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Penalty Free Early 401K/IRA Withdrawals
Old 02-24-2013, 08:51 PM   #1
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Penalty Free Early 401K/IRA Withdrawals

Gotta put this to the community for a sanity check. I'm planning to use my current 401K assets to supplement my retirement starting at age 50 and using it all by the time I take SS. I know you can do a 72t, but I believe that would smooth it out over your lifetime and not till age 62 if that is when you want to start taking SS.

So the plan would be to roll the 401K over to a traditional IRA and then convert the amount you want to take annually over to a Roth. I'll pay tax on the converted amount which I will keep below the 15% tax bracket. From there I can just immediately withdraw the money which is all basis.

My understanding is that the 10% penalty only applies to gains. Is this correct? Please shoot holes in this if there are any.
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Old 02-24-2013, 09:20 PM   #2
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Roth conversions have a 5 year waiting period that is further complicated by age 59.5 limitations as well. Your plan will not work.

The 72t rules do not require withdrawals for your lifetime. I believe it is something like 5 years or 59.5 (whichever is longer), but I haven't looked at it carefully. Someone here should know. This is probably what you should be looking at.
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Old 02-24-2013, 09:25 PM   #3
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If using rule 72t, you don't pay the 10% penalty on anything.
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Old 02-25-2013, 05:46 AM   #4
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My situation was a bit different. Retired at 55. Started systematic withdrawals straight from the 401k designed to deplete the 401k by age 70. I am not sure your employer will allow you to do that. Check your 401k summary plan description and see if that can be done without rollover to IRA. Probably not. As for systematic withdrawals from and IRA, IIRC there are exactly two methods to determine withdrawal amounts prior to age 59 1/2. Both of these methods are locked in and can't be changed for some years, I do not remember how long (maybe 5 years and be older than 59 1/2?) Neither fit my desire so I used the 401k withdrawal option.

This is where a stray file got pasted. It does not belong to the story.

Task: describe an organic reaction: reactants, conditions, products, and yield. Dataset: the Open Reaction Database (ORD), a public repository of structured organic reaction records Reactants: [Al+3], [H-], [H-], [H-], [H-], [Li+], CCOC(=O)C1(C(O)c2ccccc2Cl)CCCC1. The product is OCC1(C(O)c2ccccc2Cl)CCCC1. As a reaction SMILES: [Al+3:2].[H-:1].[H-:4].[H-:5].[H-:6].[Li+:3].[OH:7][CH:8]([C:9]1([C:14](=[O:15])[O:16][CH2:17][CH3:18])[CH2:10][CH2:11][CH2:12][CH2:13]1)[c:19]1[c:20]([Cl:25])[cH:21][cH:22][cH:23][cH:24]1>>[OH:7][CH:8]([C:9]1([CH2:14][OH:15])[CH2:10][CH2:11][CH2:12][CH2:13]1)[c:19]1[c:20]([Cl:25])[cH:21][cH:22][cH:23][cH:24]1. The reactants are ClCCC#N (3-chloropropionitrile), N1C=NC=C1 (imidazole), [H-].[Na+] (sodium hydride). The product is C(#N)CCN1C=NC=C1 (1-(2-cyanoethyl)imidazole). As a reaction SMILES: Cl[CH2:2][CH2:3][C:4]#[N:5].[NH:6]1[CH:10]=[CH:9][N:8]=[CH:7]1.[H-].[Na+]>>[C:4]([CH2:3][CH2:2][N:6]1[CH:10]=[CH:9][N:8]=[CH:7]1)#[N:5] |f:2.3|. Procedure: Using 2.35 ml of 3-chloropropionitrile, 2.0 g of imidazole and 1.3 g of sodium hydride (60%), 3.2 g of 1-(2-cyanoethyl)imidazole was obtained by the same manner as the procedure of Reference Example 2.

I plan to roll to IRA and change the withdrawal strategy when I am 61, btw.
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Old 02-25-2013, 10:17 AM   #5
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Here's some real 72t info:

The 72t Early Distribution From Your IRA - Forbes

"
In case you don’t know what a 72t distribution is, this is shorthand for the Internal Revenue Code (IRC) Section 72 part t. The most popular provision of this code section, (actually IRC Section 72(t)(2)(A)(iv)), is known as a Series of Substantially Equal Periodic Payments – SOSEPP for short.
But enough about the code section already. What is this thing? A SOSEPP is a method by which you can access your IRA funds prior to age 59.5. In order to take advantage of this rule, you determine the amount of the annual distribution from your IRA (this is done in a specifically prescribed manner, more on this in a bit) and then begin taking the distributions. Once you start the SOSEPP, you have to keep it going for the longer of five years or until you reach age 59.5."
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Old 02-25-2013, 12:26 PM   #6
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Since interest rates today are so low the maximum amount that you can pull from your IRA/401K using the 72t option is relatively low. The interest rate that you can use to calculate a 72t distribution can be no more than 120% of the current federal mid-term rate which means right now the maximum is about 1.3%. Google '72t calculator' to get an estimate of what you'll be able to get from your savings. For a 50 year old with $500K the maximum 72t distribution is about $18K/year. And as others mentioned once you start the 72t the earliest you could stop it is at 59.5 years old.
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Old 02-25-2013, 04:22 PM   #7
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Thanks. Great information even if it does make things a little more complicated than I'd like or than they have to be.
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Old 02-25-2013, 04:29 PM   #8
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Is the fact that NanoSour wants to convert the money from a 401k to a tira & then into a Roth IRA the reason they can't withdraw funds without a penalty? I have a Roth IRA, and I believe I can withdraw money right now, penalty free, even though I am only 55. All my contributions are available to me at any time, tax & penalty free. Is why is OP's situation different from mine? I'm not talking about 72t.
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Old 02-25-2013, 04:37 PM   #9
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Distributions After a Roth IRA Conversion explains the 5 year rule under age 59.5 well.
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Old 02-25-2013, 04:50 PM   #10
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Thanks for the link. Makes sense to me. None of my Roth IRA is conversion money, so not applicable to me.
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